A family of con artists, having just been thrown out of one country for their fraudulent activities, meets an elderly, wealthy widow (Dupree) on their train trip back to England. These Carletons, whose passage had been purchased by the authorities in the "exporting" country, are hungry, penniless and seemingly skill-less, none of them having ever worked an honest day in their lives.
Unfortunately for George-Anne Carleton (Gaynor), she actually fell in love with her rich prey Duncan (Carlson) from her family's previous scam (Lucile Watson was also one of the intended victims). However, she is the first to recognize their newest target, the lonely (and aptly named) widow Miss Ellen Fortune. Her father, who pretends to be a Colonel, "Sahib" Carleton (Young), ditzy mother (Burke), and too handsome brother Richard (Fairbanks Jr.), quickly latch on to Miss Fortune and, after their train (quite literally) wrecks, become her permanent house guests. Miss Fortune's lawyer Felix (Stephenson) is initially indifferent to the arrangement until he learns about the Carletons' real and storied past. Eily Malyon and Tom Ricketts play two of Miss Fortune's servants.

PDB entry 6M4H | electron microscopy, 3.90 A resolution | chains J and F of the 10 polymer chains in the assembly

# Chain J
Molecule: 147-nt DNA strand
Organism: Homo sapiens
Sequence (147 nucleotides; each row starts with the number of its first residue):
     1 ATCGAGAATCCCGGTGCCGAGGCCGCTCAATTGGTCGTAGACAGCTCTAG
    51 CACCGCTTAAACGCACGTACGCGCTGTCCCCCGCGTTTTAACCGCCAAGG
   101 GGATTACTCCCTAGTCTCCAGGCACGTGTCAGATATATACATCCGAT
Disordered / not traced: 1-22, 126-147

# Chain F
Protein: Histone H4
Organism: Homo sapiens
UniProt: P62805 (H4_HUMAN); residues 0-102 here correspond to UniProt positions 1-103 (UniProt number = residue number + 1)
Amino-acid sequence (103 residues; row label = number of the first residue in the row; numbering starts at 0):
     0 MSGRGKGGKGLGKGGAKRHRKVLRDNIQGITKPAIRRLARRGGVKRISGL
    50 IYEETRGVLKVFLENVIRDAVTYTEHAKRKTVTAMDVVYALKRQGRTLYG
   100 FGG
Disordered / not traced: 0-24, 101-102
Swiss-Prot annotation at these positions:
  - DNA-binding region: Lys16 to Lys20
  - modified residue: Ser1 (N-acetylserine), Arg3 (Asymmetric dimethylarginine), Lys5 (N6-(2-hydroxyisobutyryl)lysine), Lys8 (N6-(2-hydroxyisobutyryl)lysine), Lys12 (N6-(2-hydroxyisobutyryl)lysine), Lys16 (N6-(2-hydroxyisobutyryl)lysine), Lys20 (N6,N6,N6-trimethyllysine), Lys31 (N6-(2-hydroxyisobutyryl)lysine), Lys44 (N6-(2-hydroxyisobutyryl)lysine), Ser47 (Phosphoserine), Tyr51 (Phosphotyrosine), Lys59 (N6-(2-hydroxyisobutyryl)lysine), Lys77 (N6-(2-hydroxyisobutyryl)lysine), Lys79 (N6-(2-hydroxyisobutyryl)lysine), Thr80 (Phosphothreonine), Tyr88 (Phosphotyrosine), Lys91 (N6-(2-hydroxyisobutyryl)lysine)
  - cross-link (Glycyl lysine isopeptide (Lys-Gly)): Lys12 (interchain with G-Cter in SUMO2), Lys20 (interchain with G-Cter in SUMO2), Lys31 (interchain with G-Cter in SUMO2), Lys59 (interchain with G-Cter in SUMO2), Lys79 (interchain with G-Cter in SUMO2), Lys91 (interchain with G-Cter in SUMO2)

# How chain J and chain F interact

The Carletons decide to do all they can to please Miss Fortune while they're living with her, hoping that she'll update her will to leave her estate to them before she dies. To demonstrate their best intentions, George-Anne decides that her father and brother should look for work. Because he can't live without her, Duncan returns to George-Anne, though he quickly (and correctly) assesses and disapproves of what he sees that she and her family are doing at Miss Fortune's. Because of her denials to his accusation, he calls her bluff and arranges a job for her father as a car salesman for the revolutionary "Flying Wombat". Funeral procession music plays in the background as Sahib approaches gainful employment for the first time in his life. Richard too finds clerical work at an engineering firm; he is hired by Leslie Saunders (Goddard), who's no doubt more impressed with his appearance than his non-existent credentials.
Through the course of the film, one by one, the Carletons gain a sense of self respect as they begin to earn their own keep. Duncan continues to pursue George-Anne, while a growing (towards romantic) relationship develops between Richard and Leslie, who sees him as a work in progress after he'd revealed his family's original intent regarding Miss Fortune.
When Felix informs Miss Fortune of the Carleton's family history, she better understands her earlier interactions with them but insists that they are good people, and refuses to throw them out or let on that she knows any different. Of course, it turns out that Miss Fortune was right about the Carletons, who are given a chance, in the end, to return the favor.